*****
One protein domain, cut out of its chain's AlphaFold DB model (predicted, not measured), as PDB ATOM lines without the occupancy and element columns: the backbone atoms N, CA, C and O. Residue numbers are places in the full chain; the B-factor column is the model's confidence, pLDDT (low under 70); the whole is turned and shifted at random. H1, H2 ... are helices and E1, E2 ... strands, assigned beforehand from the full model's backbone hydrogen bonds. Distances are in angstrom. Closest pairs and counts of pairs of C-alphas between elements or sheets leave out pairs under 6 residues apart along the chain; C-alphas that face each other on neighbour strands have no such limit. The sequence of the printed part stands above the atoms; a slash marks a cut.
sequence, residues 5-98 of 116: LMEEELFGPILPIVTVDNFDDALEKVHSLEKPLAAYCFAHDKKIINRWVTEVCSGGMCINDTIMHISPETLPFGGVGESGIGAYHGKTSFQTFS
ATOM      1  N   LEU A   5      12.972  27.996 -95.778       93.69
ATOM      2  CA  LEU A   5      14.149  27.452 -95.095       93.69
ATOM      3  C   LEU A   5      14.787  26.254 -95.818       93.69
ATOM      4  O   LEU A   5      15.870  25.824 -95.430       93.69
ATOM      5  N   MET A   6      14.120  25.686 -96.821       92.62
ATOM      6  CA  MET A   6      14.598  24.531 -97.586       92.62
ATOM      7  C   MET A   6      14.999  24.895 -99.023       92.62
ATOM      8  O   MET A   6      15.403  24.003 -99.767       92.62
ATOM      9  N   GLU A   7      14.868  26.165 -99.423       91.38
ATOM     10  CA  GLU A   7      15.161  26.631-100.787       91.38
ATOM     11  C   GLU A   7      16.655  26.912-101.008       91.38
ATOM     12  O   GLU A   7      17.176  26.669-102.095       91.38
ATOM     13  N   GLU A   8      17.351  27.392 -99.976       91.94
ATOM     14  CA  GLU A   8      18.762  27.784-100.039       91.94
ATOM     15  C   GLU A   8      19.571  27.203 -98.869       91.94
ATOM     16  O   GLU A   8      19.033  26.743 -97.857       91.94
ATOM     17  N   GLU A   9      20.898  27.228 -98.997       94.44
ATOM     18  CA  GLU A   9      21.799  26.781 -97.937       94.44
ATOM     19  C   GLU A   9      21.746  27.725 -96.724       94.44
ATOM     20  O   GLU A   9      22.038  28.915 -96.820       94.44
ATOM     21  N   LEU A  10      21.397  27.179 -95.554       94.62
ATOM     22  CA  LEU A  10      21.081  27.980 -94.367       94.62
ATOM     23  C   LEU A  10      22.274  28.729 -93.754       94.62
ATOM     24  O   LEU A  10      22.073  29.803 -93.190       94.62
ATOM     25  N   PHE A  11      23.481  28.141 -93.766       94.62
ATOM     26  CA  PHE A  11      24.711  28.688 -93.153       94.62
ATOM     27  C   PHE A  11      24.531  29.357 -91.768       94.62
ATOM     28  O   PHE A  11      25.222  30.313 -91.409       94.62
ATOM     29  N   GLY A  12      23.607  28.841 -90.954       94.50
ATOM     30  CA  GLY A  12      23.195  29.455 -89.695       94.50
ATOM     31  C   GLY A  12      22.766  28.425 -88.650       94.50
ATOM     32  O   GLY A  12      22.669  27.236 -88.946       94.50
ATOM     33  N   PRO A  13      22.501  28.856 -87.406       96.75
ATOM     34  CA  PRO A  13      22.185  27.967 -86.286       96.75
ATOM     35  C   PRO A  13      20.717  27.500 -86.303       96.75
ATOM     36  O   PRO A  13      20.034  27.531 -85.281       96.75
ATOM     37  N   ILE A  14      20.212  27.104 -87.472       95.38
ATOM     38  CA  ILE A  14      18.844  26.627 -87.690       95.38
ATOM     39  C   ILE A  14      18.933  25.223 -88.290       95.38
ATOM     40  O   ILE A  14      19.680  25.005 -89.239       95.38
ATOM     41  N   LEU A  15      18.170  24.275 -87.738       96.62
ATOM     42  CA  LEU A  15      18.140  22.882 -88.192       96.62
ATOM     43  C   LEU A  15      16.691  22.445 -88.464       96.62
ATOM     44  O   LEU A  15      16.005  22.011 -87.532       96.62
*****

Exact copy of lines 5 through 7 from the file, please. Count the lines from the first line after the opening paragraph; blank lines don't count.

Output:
ATOM      4  O   LEU A   5      15.870  25.824 -95.430       93.69
ATOM      5  N   MET A   6      14.120  25.686 -96.821       92.62
ATOM      6  CA  MET A   6      14.598  24.531 -97.586       92.62